Business Leaders Get an ‘F’ in Ethics, Yet Again
“But it’s more profitable—and just right—to instill honorable conduct at every level of your company
‘The only people less ethical than business executives are telemarketers, lobbyists, and members of Congress.’
That sounds like something Louis C.K. might say in his stand-up act, but it’s no joke: this is how most Americans responded in a recentGallup poll.
Each year, Gallup asks people to rate the honesty and ethics of a range of professionals. In 2015, nurses again topped the list, followed by pharmacists, physicians, and high school teachers. Journalists, bankers, and building contractors occupied the middle, and, as has been the case for many years, business executives were close to the bottom. …
Poor ethics are no laughing matter
There are over one million responses to a Google search for ‘business ethics jokes.’ …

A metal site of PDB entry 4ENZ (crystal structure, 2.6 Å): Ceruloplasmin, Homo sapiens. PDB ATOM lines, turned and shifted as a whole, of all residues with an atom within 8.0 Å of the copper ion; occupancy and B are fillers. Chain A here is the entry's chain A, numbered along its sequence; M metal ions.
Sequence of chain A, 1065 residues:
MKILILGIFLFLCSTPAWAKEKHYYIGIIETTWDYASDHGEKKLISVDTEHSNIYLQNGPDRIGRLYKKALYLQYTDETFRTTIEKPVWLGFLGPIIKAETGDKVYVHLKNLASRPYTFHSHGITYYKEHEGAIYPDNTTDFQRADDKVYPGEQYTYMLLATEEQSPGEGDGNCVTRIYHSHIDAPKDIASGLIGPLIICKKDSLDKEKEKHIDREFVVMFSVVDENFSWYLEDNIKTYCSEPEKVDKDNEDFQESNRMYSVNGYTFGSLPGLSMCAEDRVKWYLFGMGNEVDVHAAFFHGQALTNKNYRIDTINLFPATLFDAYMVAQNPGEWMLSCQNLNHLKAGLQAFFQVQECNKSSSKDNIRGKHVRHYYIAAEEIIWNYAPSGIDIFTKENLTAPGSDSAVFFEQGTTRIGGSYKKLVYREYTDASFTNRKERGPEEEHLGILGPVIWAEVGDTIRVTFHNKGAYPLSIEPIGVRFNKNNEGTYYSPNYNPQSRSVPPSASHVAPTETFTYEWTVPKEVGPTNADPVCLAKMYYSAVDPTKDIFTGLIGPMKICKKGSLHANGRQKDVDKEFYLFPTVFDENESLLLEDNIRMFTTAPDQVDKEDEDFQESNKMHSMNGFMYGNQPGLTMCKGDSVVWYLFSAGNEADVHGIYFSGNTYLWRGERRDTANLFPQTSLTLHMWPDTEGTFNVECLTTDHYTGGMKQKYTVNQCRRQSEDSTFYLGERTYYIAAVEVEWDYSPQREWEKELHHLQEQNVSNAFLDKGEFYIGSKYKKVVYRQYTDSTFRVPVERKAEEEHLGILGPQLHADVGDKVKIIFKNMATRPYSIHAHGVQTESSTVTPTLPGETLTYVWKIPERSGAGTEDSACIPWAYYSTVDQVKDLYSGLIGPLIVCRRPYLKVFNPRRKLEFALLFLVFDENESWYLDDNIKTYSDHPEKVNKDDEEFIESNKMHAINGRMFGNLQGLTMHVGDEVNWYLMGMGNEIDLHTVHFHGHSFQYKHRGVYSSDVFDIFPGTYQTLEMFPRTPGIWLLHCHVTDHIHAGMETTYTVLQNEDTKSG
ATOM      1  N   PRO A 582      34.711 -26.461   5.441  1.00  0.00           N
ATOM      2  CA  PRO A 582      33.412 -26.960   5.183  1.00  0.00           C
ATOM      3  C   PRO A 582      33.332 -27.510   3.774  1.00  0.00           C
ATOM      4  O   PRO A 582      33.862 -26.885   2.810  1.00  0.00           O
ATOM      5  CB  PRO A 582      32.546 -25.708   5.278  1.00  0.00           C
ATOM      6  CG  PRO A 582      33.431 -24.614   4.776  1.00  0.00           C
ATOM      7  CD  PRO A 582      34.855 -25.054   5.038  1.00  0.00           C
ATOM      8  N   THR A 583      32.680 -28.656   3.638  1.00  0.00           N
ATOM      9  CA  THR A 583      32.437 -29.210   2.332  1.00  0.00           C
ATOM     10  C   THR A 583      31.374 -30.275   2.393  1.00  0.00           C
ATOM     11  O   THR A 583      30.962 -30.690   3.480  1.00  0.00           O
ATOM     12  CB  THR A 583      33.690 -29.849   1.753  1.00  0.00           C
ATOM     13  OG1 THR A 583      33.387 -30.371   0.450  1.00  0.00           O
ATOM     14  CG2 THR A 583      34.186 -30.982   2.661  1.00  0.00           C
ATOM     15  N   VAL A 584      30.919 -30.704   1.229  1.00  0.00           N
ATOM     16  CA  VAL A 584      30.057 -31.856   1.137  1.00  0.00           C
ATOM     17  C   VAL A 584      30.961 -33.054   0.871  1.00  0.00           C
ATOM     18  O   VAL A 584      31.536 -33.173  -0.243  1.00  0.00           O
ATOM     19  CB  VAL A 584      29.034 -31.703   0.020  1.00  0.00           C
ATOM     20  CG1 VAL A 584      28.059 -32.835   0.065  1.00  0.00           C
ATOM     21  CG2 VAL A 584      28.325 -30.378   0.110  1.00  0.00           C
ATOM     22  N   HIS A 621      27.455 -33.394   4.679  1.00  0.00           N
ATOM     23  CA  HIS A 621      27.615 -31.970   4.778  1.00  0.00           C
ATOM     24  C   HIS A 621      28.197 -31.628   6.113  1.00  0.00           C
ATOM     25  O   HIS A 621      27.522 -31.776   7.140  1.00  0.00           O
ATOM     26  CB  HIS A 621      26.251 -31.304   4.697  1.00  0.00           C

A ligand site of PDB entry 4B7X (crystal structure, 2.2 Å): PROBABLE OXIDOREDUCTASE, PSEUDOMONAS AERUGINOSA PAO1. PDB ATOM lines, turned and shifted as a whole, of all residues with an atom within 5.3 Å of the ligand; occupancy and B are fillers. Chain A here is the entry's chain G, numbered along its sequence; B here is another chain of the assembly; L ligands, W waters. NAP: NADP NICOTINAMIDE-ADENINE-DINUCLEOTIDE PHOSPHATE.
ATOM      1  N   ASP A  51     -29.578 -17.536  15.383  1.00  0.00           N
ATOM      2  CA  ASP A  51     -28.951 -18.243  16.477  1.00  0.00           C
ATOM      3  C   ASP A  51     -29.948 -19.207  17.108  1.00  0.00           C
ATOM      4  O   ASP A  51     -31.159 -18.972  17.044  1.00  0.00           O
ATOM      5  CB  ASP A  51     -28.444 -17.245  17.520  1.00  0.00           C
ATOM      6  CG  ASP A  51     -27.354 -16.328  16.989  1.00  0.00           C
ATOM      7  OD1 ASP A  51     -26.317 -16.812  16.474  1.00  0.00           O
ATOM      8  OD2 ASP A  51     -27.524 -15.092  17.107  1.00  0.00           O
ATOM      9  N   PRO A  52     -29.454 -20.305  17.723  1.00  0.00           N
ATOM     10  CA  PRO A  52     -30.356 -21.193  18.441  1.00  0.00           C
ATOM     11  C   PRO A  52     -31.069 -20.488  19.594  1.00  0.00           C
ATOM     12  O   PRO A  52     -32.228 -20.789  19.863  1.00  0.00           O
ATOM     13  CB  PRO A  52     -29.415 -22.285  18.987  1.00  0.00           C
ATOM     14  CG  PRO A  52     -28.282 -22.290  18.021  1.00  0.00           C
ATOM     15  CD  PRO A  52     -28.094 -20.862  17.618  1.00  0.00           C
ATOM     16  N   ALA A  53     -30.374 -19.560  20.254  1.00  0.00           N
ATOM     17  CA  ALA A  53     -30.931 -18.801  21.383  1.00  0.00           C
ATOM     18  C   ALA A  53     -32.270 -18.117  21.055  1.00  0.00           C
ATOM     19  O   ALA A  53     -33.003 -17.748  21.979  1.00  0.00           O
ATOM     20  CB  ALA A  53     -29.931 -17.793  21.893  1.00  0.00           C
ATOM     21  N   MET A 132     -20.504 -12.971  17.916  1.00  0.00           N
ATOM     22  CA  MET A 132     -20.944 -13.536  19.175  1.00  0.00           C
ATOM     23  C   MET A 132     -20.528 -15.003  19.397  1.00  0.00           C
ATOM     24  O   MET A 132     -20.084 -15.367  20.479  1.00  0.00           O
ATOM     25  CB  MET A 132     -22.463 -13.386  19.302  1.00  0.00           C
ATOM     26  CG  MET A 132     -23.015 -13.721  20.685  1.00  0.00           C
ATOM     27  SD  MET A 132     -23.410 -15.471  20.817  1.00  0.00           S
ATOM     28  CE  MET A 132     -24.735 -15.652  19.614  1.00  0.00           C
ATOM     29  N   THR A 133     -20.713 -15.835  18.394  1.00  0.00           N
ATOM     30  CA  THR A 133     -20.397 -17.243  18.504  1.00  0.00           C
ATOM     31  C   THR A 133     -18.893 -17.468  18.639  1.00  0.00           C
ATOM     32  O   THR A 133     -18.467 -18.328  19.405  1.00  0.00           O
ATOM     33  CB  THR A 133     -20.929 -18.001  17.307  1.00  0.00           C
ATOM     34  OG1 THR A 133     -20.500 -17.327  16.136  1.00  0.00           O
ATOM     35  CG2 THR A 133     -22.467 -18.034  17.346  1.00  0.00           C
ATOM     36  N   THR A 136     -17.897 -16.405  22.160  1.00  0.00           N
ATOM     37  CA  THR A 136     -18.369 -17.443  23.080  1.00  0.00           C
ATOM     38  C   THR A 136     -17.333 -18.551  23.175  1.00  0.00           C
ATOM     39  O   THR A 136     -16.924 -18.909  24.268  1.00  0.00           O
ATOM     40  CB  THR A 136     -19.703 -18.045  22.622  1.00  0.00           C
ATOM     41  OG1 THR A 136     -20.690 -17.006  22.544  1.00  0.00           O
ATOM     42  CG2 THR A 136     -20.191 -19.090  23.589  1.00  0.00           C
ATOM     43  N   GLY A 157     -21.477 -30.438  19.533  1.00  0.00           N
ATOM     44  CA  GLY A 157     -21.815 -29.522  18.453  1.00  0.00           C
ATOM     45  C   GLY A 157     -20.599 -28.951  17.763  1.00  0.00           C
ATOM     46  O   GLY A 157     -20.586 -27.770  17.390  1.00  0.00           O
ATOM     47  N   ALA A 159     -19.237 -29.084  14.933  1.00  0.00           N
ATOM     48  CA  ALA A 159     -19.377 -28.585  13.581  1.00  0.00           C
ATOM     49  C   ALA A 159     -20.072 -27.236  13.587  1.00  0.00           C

The reason these jokes work is because they squeeze humor from a nasty truth: Too often, business leaders and the companies they represent take the low road.
When Takata air bag engineer Bob Schubert writes ‘Happy Manipulating!’ in an email to colleagues, or Volkswagen admits to creating technology that would allow its cars to evade clean air rules, the grave risk to the basic tenets of business ethics and simple decency is serious, real, and far from funny.
This may be a strange thing to say in a business publication, but some things are more important than making money. These include not hurting people, being truthful, respecting client confidentiality, and treating employees fairly—the principles of ethics, in other words.”